I’ve tested this deck a little with 3 Angel of Serenity, but it seems too heavy, even with devotion. That’s why I’m only playing with 1 at the moment. I’ve decided to put in Archangel of Thune instead because aggro decks can cause a lot of trouble for this deck. If you’re playing against a slower one, by all means side in those other Angel of Serenity, but I think you’ll definite want Thune in that first game. The counters from life gain work great with the Captain’s soldiers or Heliod’s clerics. Brave the Elements is a great way to save your creatures from a Anger of the Gods or Mizzium Mortars (not to mention being able to attack unblocked), but what this deck really wants to do is to activate that Planar Cleansing + Boros Charm combo against opponents with devotion dependent boards. It hits everything: Detention Sphere, Elspeth, Whip of Erebos, Blood Baron of Vizkopa . . . it’s your ace in the hole. Playing Boros Charms main is also worthwhile because it will save your creatures from board wipes, give Gideon, Champion of Justice double strike, or just hit your opponent for 4 when they least expect it.

For the sideboard, you have another Boros Charm and Planar Cleansing for control or slow rolling decks like mono black, Banisher Priest and Angel of Serenity for decks that like to stall the board and wait you out (like red devotion), Fiendslayer Paladin for those red or black aggro match ups, Pithing Needles for various troublemakers like Aetherling, Glare of Heresy for various white permanents that could give you a headache, and Celestial Flare for gods and Blood Barons attacking alone. I’m not sure how it will do over these next few weeks, but I think playing it will give me more options come December 20th for Grand Prix Shizuoka.

Grand Prix Shizuoka

The Grand Prix is about 2 weeks away and after the showing that blue and black devotion made at Grand Prix Vienna, I believe many people are going to be gunning to take out devotion decks. I think there will be a significant increase in Esper (UBW) and Azorius control because Supreme Verdict is hands down the worse card for devotion decks right now. I also believe that GB and GBW (Junk) midrange will see a lot of play because of their ability to emulate mono black strategies while having access to cards that can also deal with enchantments and artifacts like Underworld Connections and Whip of Erebos. 

If you’re thinking about making the trip to Shizuoka City on December 20th-22nd, you better act quickly. Online registration ends on December 11th and can be done on Big Magic’s website at http://www.bigmagic.net/gpshizuoka2014/indexenglish.html. I’d like to also note that you can only do this with credit card. If you plan on doing it in person, you’ll have to get to Shizuoka on Friday and register before 8:30 pm. As for directions to Twin Messe Shizuoka where the event is being located, you can get more information from Wizard’s website by clicking here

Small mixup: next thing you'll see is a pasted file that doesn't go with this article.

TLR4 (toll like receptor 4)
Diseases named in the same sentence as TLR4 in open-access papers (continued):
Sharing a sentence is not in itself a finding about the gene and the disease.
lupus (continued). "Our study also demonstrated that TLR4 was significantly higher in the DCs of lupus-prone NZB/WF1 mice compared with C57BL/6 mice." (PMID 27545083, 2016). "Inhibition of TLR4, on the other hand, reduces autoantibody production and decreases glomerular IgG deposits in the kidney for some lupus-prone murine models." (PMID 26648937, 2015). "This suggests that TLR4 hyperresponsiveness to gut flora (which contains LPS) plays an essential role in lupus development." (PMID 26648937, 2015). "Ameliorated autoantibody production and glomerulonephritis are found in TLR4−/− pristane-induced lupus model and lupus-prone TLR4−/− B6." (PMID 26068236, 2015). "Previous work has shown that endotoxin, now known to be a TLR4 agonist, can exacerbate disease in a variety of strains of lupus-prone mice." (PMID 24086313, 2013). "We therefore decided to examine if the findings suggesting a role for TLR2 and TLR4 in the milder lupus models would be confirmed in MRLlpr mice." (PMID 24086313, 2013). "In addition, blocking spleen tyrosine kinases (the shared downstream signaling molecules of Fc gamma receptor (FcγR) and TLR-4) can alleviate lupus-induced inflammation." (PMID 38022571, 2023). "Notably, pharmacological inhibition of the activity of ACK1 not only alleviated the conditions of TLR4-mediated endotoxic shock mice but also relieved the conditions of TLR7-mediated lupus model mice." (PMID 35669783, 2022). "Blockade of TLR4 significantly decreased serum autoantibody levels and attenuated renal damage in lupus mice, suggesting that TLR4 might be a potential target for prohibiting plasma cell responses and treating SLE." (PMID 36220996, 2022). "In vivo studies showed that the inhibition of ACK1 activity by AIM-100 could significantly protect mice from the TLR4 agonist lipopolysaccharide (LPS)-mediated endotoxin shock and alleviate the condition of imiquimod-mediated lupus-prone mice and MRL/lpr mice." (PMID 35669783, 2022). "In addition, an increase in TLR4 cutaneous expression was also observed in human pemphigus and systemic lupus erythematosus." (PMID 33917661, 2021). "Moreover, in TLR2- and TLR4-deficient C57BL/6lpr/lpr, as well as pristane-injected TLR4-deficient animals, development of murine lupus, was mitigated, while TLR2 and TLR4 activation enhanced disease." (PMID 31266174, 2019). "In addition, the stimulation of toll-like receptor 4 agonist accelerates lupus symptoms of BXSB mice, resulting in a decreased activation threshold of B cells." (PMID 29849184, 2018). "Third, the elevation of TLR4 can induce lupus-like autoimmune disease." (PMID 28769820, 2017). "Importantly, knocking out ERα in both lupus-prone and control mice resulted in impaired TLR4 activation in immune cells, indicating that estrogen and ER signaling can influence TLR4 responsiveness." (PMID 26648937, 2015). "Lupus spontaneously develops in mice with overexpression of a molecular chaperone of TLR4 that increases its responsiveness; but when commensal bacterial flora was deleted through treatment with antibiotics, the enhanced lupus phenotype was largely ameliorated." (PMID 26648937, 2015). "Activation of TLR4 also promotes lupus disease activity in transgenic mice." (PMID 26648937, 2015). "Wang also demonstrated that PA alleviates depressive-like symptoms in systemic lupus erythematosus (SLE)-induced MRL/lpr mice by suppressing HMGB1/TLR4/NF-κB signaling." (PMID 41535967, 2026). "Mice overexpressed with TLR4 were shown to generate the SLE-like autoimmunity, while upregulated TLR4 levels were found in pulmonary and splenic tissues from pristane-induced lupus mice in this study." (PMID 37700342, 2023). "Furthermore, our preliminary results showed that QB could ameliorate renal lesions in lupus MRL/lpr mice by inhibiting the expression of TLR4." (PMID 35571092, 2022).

While I believe that we’ll see more control in the coming weeks to combat mono blue, I think it’s a good idea to plan accordingly for the event. The meta is back to a game of rock/paper/scissors, and it might be a good idea to test out and play with a few different types of decks over the next two weeks. Even if you have to proxy cards in order to make the deck, do it. If you find a good match up for mono blue, make sure you also test it out against mono black and GR devotion. Play around with control decks, aggro decks, and a devotion deck or two to get a feel for them and watch the meta closely. Know your enemy well and maybe you’ll stand a chance. 

More to come later

I’ll be busy with work leading up to the event, but I’ll do my best to keep my readers in Japan and those thinking of playing at Grand Prix Shizuoka up to date with the latest metagame information. Next time I’ll be talking about the results of my week of testing mono white devotion, and I’ll also have a GB deck brewed up and ready to test out. There should be another decent sized Grand Prix Trial next week to get some goof information from, and results on Hareruya’s website Happymtg.com should come pouring in by next weekend too. I’ll be sure to gather what data I can and make another conclusion after this weekend. Thanks for reading, and if you have any information that could help other readers at GP Shizuoka, I’d welcome those comments below.